In many cases, the bank tells the customer that the credit facility comes free of charge. The problem, however, is that this type of internal credit limit has the effect of degrading the customer’s risk profile, which may cause the bank to raise the interest mark-ups and/or to refuse to grant the customer any further loans. Moreover, it may make it impossible for the customer to roll over an existing loan.
The Uniform Recovery Framework for Interest-Rate Derivatives Sold to Small and Medium-Sized Enterprises (UHK)
A great deal of criticism has been levelled in recent years at the way in which banks have sold interest-rate derivatives to their customers. In 2016, the controversy surrounding the issue spurred the then Dutch Minister of Finance to set up an independent committee, known as the Derivatives Committee, that was tasked with agreeing a recovery framework with the banks. The Committee has since published a document entitled the Uniform Recovery Framework for Interest-Rate Derivatives Sold to Small and Medium-Sized Enterprises, or UHK for short.
In recent times, many small-business account-holders have been informed by their banks that they are eligible for a compensation payment under the UHK scheme. Any account-holders who were not notified by their banks that they were entitled to compensation could still register for compensation themselves – in theory, as long as they did so by 30 September 2017. However, if you believe that you should have registered for compensation but did not do so by the 2017 deadline, our advice to you would be to register anyway as the 2017 deadline has not been strictly enforced and banks have been accommodating to their customers.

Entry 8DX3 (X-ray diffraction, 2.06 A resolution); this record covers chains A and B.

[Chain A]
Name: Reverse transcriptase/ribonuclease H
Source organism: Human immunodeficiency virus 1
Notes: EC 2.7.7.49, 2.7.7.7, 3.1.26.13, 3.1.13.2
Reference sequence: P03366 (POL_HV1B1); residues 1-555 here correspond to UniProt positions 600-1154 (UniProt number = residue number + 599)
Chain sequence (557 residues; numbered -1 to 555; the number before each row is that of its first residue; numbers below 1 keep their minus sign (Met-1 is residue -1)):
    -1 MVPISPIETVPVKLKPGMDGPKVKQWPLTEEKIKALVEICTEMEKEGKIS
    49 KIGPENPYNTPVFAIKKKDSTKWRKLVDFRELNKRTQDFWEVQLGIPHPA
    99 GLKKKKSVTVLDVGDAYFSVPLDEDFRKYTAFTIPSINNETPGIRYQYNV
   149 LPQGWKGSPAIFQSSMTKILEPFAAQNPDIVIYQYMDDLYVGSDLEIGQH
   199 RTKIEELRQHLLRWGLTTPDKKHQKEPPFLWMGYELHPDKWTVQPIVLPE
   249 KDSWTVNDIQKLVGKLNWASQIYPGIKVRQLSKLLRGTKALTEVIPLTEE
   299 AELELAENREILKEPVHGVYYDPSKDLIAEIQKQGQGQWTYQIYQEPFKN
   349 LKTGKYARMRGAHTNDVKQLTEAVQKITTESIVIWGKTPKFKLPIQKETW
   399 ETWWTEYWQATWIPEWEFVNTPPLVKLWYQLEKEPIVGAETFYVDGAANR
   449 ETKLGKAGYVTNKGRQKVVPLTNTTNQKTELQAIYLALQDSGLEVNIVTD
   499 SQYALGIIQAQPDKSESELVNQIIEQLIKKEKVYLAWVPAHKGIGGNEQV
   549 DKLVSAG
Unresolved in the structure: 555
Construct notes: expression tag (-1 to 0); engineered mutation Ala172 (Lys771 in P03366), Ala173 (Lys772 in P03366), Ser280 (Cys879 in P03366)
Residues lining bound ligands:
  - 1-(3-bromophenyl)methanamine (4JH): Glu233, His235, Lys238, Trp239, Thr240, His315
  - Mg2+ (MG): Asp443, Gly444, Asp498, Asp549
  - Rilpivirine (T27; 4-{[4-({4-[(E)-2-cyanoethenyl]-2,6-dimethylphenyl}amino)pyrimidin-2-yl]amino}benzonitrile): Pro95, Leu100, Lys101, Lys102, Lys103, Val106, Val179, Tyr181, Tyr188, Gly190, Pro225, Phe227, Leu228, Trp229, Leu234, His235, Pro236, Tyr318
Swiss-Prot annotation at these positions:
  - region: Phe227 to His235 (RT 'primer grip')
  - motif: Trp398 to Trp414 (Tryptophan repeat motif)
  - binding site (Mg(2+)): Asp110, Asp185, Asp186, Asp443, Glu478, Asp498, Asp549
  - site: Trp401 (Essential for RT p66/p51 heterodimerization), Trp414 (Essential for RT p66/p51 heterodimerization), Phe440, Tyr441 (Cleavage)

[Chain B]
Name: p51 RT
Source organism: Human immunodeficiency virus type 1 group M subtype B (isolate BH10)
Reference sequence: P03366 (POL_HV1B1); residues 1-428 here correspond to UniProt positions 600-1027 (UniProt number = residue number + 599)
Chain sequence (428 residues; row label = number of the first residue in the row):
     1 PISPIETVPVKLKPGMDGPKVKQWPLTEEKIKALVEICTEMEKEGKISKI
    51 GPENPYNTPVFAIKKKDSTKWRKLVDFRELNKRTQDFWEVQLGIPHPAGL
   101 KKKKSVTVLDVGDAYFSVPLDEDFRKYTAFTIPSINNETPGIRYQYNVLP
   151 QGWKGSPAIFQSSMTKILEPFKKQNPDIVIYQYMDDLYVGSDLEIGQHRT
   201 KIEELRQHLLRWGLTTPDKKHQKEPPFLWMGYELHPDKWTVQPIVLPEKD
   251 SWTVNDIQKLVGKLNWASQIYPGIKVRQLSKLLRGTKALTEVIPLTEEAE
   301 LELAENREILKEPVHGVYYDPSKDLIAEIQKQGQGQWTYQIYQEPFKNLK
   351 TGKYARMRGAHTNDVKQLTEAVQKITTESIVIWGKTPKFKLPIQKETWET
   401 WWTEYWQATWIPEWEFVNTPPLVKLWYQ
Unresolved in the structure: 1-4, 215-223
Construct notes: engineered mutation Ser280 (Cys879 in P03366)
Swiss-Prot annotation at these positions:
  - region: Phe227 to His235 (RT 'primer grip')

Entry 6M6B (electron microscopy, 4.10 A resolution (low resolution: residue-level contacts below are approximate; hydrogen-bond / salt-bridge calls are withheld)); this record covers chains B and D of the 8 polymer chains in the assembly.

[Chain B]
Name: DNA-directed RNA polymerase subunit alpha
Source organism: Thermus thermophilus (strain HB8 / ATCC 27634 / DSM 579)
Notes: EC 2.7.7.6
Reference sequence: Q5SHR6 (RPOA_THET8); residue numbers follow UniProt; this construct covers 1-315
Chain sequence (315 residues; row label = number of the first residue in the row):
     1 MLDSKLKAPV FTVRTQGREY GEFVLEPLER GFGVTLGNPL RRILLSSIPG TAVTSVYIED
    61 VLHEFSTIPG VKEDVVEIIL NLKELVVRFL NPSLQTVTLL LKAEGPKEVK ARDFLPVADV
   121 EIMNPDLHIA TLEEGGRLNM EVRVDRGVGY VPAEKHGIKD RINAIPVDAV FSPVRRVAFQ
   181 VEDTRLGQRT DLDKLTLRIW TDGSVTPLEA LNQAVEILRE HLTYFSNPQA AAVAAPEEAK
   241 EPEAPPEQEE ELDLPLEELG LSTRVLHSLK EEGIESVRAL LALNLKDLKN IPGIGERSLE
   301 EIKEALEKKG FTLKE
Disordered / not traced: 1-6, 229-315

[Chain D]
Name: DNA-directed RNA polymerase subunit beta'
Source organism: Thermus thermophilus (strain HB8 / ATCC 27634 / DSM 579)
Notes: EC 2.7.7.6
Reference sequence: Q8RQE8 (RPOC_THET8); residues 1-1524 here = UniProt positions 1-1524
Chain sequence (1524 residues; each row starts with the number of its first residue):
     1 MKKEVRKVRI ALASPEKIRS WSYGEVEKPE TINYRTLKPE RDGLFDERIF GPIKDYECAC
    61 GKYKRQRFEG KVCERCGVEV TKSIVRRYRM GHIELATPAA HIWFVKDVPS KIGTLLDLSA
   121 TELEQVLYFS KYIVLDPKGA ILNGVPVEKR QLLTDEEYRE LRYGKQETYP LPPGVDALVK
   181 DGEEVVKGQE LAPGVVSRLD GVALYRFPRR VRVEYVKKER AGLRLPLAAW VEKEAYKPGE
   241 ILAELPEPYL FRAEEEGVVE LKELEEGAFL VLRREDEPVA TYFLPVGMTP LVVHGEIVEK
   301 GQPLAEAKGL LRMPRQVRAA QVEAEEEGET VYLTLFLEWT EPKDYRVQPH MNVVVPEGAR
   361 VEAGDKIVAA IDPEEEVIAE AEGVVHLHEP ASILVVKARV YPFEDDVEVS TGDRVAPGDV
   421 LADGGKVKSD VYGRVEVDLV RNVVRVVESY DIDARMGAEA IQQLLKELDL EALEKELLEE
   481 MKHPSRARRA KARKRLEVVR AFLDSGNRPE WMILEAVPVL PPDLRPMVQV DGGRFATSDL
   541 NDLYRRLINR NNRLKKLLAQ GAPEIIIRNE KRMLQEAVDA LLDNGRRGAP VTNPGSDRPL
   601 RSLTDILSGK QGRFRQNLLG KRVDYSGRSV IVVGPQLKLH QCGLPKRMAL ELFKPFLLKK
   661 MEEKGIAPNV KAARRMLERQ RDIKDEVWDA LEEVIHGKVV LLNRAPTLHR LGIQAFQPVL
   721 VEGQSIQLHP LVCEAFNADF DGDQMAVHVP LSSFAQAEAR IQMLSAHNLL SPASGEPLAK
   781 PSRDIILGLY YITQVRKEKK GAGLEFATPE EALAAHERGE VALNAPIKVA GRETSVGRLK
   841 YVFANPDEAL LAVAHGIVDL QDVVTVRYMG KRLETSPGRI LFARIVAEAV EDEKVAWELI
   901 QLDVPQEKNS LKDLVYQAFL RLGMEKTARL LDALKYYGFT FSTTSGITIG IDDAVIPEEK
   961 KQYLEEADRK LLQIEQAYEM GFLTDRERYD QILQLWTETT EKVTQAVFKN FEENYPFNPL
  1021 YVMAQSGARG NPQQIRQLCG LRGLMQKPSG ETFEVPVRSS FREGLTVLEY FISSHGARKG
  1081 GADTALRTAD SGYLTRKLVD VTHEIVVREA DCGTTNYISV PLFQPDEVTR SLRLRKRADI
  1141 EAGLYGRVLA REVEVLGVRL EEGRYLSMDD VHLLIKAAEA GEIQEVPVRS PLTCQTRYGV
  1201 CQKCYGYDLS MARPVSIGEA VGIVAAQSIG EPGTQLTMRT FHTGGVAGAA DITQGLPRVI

Is going to court an option?
In many cases, there’s a good chance that you can obtain a higher – perhaps even a much higher – level of compensation by going to court rather than applying for compensation under the UHK scheme. This is because the court takes account of all relevant factors in assessing the extent of your loss, including the degree to which the bank failed to observe its duty of care. This is something that is not done in assessing compensation payments under the terms of the UHK scheme, where the amount offered by the bank is intended to be ‘in full and final settlement’. In other words, if you accept the amount offered under the UHK scheme, you automatically forfeit any rights you might have against the bank in connection with the swap that was sold to you.
Why should you contact Our SWAP team?
Interested in obtaining a legal opinion on a compensation payment to which you are entitled under the UHK scheme? Or would you like to find out whether there’s more to gain from court action? Why not get in touch with the Swap Team at RWV Advocaten? Matthy van Paridon, Harjo Bakker and Elias van Mourik are all specialists in interest-based derivatives, including interest-rate swaps. In addition to regularly advising, litigating and publishing on derivatives, our Swap Team also assist a wide range of customers in obtaining compensation under the UHK scheme and negotiate with banks on matters such as the refinancing of loans.